So then, brethren, stand firm and hold to the traditions which you were taught by us, either by word of mouth or by letter (2 Thess. 2:15). Guard what has been entrusted to you. Avoid the godless chatter and contradictions of what is falsely called knowledge, for by professing it some have missed the mark as regards faith (1 Tim. 6:21-22).

Turkish historian uncovers new evidence of Armenian Genocide preserved by Catholic priest

Friday, August 14, 2015

A parish discovers the beauty of trained altar servers.

Praise and thanksgiving to God for Father Roger Gustafson and the parish of St. Hilary for their budding commitment to beautiful liturgy.
Helping altar servers master their craft (August 12, 2015) by Lidia Wasowicz (Catholic San Francisco)

St. Hilary Parish in Tiburon has introduced a ministry to help altar servers master their craft and worshippers mind the Mass.

Seated to the right of the altar in a cassock and surplice (Improve the ars celebrandi one cassock at a time! Gentle, incremental change—excellent!), an adult master of ceremonies assists, guides and, when necessary, steps in for school age acolytes to promote a seamless rite.

“My hope is that every Sunday liturgy will be as beautiful and well orchestrated as possible so the people of God may worship without distractions,” said parochial vicar Father Roger Gustafson (bio: click HERE), who implemented the program in January, six months after his arrival at St. Hilary as a newly ordained priest.

His idea of extending the role of a master of ceremonies – typically reserved (?) for more solemn liturgies – germinated last October during a visit to his childhood hometown of Atlanta.

Wowed by the “military precision” (decorum, skilled pacing, solemn gestures, heartfelt service...) of the five altar servers at the 6 p.m. Sunday Mass, Father Gustafson sought the secret to their perfect performance.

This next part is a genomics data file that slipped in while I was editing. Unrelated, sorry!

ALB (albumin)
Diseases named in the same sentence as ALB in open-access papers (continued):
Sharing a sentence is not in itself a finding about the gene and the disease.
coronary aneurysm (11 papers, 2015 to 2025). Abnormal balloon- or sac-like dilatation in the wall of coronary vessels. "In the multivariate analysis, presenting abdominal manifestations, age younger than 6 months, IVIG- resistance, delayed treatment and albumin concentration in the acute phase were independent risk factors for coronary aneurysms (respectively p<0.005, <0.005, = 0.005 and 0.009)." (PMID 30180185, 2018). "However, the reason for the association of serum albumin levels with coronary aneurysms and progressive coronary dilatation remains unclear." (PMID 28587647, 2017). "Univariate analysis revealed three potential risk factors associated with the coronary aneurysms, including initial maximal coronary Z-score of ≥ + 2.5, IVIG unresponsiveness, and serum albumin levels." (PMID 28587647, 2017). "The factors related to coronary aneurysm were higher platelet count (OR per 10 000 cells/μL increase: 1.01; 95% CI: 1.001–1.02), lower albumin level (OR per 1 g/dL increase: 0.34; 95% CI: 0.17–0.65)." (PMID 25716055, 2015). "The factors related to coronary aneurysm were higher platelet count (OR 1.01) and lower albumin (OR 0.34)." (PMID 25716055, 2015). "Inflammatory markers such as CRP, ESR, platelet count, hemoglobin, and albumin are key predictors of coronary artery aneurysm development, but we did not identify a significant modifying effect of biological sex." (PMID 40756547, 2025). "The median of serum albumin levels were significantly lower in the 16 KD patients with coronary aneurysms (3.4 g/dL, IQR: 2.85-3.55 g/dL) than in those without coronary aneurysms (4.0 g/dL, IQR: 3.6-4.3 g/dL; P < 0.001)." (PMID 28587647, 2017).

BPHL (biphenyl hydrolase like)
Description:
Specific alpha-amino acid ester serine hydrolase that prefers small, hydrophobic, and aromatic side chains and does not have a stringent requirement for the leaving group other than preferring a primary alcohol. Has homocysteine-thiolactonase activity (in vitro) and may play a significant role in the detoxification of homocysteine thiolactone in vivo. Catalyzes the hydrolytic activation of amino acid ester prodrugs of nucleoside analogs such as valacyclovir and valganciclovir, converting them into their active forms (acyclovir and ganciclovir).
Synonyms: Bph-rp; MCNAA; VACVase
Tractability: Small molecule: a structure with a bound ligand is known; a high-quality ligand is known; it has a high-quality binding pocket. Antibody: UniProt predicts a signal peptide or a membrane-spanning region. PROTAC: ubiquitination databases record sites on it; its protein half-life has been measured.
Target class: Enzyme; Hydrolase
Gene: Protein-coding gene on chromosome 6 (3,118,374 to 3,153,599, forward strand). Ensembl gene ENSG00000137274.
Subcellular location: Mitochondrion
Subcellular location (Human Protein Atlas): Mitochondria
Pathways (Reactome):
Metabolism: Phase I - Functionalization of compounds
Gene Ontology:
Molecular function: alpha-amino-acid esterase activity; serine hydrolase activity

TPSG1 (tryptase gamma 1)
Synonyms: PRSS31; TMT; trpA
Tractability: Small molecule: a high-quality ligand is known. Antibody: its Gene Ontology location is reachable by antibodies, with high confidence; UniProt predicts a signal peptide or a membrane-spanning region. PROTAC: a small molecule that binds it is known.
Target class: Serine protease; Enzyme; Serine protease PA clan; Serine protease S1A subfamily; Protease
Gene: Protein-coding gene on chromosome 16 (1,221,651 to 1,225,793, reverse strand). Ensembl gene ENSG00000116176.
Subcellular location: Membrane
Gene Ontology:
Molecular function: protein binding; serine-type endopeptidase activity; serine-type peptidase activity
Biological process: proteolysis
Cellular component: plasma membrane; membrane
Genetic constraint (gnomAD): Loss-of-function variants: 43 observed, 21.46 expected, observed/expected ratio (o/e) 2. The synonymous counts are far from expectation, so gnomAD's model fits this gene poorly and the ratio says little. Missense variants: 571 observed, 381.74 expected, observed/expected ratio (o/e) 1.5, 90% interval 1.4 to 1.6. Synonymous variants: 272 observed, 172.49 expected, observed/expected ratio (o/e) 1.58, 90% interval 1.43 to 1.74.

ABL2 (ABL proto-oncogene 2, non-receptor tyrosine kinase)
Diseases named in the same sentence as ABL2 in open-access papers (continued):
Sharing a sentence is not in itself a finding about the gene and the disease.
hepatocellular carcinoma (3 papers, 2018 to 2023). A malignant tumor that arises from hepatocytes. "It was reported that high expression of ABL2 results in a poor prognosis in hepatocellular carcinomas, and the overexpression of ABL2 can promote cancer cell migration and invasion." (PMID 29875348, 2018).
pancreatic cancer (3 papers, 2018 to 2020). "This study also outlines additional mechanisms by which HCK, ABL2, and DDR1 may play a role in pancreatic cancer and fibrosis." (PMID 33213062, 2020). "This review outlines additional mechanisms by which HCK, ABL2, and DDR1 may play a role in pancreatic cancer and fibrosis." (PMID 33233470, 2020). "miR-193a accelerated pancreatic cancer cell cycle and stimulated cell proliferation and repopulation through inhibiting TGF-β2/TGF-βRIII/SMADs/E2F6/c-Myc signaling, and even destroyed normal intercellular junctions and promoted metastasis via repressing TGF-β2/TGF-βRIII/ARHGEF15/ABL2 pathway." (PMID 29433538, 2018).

He found it in the CEO of a Fortune 500 company, who spends every weekend attending every Mass to instruct, inform and inspire the servers.
Read more @ Catholic San Francisco: click HERE.

Let's get those altar servers properly attired for Holy Mass! Cassocks and surplices!

The decorum of well trained, mindful servers tends to rub off on a congregation. When a server's intention is truly one of attentive service to God and neighbour, and his gestures are made in a manner consistent with his inner disposition, he becomes an icon of loving service. A true icon is a window to the invisible, a window to God.

When servers are well trained, they become invisible, so-to-speak. They blend into the background even while moving into and out of the foreground. Good servers become part of the architecture of both the Mass and the well appointed sanctuary. The liturgical movement of well trained servers, which typically involves several "crossings", leads the imagination to be brought closer to the mystery of the Cross. The "stillness" demonstrated by servers helps reinforce the silence of the Mass, those particular moments prescribed by the rubrics which are the appropriate times when we listen for and are mindful of the Truth of the Gospel and the Presence of God in the Mass.

The proper attitude of the server is encapsulated by the proper hand position of the server. In fact, the server's entire posture is given direction by the proper hand position.
The hand position servers typically observe (palms held lightly together at the centre of the chest near the heart, right thumb crossed over left) reminds one of a flame indicating the heart, directed heavenward, is on fire for God.—from Living Liturgically (July 2, 2014).
The server's hands continually point people to God. The crossed thumbs remind one that the server's hands are hands of service. The crossed thumbs held close to the heart reminds us that our hearts should be "crossed", i.e., that all sinful desire is crucified, and that a love of the Cross (and acceptance of our crosses) occupies our hearts. Our sufferings find ultimate meaning when the Sacrifice of Calvary becomes present on the altar. Our hearts find a mirror into which we can look and witness the redemption of our souls.

The heart is made pure by the grace that flows from Christ's Cross, the grace profoundly encountered in the Sacrament of Penance. A pure heart sees God (St. Matthew 5:8).

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